By Dipika Kohli
Northwest Asian Weekly
“That was what I was most worried about when we got here,” Bicycle (yes, that is his name) confessed tonight, up on the terrace. “Every time you go to an insectarium, you know, there are those huge ones, those really, really giant bugs—and then you look to see where they’re from, and ALL the scary-looking ones have signs that say, ‘Indonesia,’ or ‘Thailand.’ It’s like it’s always Southeast Asia.”
“You were worried about bugs?”
“I guess in Seattle that was the thing we never had to worry about, huh. ‘member?”
We are on this topic because we’ve just been visited, four flights up, sitting out on the open-air terrace, a giant―what? “I don’t know.”
“What IS that… um.”
We are not quite sure how to receive this thing, which is of a form and variety both of us are completely unfamiliar with. This thing—it’s like a cross between a cockroach and a bat. It looks like it eats rats.
Naturally, we will ignore it. This is the agreement that no one has to state any terms of; it’s just there, like the bug is just there, hanging between us with its own form and logic, its own primitive thirst for basic survival and possibly, if we could know it better, its own form of ennui. You just don’t know, right? If inanimate objects can have consciousness, then surely—“Yeah,” Bicycle says, resuming our earlier conversation, “So in the book, this is about a social scientist…and he translates something to me from its native Japanese.”—I mean, he’s really well-read, but it’s just… it’s just obnoxious, you know?”
My eyes are trained on the bug, who has remained transfixed. It seems calm. That’s weird, since it had just shown up groping about as though it had been in a terrific jam of bugs and cacti, and had escaped, unscathed, a miracle!, and dizzyingly took the giant leap and zipped itself up not one, not two, not three, but yes, the said FOUR flights of stairs, and smashed into the ceiling here, or floundered in the rails of the railing between our space and the airy empty where only flying things can venture. Then it had rammed itself into the white tile of the far wall, and somehow, come to rest there.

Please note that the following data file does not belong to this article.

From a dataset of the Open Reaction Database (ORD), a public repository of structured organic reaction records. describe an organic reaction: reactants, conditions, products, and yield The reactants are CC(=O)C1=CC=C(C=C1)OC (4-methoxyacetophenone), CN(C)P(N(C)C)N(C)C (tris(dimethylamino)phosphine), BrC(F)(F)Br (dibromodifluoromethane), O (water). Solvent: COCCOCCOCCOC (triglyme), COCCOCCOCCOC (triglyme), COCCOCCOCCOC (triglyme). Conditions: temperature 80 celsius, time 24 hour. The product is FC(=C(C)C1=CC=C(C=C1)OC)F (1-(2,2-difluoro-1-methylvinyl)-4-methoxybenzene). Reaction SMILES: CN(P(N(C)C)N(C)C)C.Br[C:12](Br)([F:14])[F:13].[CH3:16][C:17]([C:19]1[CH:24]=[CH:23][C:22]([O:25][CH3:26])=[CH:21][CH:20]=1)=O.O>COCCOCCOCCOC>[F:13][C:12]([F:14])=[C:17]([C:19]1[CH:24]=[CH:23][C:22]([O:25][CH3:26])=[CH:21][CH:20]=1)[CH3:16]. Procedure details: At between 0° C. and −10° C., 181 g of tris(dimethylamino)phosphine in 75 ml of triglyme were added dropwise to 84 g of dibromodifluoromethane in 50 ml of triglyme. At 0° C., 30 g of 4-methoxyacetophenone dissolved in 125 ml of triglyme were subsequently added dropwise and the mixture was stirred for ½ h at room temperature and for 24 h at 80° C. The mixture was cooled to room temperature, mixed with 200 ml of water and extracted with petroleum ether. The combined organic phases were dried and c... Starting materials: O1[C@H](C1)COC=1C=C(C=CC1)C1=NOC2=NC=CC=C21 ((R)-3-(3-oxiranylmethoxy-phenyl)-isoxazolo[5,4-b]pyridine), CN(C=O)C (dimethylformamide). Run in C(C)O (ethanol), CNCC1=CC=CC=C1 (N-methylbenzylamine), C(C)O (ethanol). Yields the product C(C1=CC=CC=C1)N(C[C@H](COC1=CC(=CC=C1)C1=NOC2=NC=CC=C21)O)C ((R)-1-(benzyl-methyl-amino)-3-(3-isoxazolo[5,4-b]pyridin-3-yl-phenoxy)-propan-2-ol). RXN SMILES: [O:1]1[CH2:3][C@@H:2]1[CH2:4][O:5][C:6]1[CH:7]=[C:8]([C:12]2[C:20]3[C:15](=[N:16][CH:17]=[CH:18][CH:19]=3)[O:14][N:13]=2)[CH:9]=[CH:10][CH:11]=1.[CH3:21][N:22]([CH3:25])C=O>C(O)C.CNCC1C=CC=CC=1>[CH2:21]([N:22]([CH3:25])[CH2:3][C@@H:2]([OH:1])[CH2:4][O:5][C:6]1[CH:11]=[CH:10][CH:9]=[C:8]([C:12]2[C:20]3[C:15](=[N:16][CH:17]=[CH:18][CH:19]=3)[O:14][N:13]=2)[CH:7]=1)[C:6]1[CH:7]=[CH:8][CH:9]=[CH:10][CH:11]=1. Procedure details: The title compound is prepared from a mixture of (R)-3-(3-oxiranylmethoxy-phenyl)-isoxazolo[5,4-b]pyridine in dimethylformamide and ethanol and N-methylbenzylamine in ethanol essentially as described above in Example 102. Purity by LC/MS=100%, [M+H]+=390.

Everything is grand, but… there’s this dude hanging out here. From the corner of my eye, I note Bicycle’s pose is also fixed pointedly on the guest.
Now that the thing is still, I get a better look. It’s sizable. Maybe the size of a human palm? It’s got… antennae, and lots of legs, and wings that are shaped like little kites, the box kites like you see in old films that are supposed to make you feel nostalgic and like the world was way better when people flew kites, but no, this bug, no, it’s not got all the structural parts you would need if you were really a box kite and not a—what. I’m not sure. I squint and see he (she?) is brownish-grey, but that might be the yellow-tinge of today’s choice of lighting.
Bicycle points out accurately that if the bug were more cockroach-looking, we would have moved inside long ago. We move pretty quickly, switching off the lights, letting the bug linger. A philosophical reverie, perhaps, you just never know. The miracle of existence! All the multiplicity of forms of being!, how intriguing—with our various styles, shapes and kinds. (end)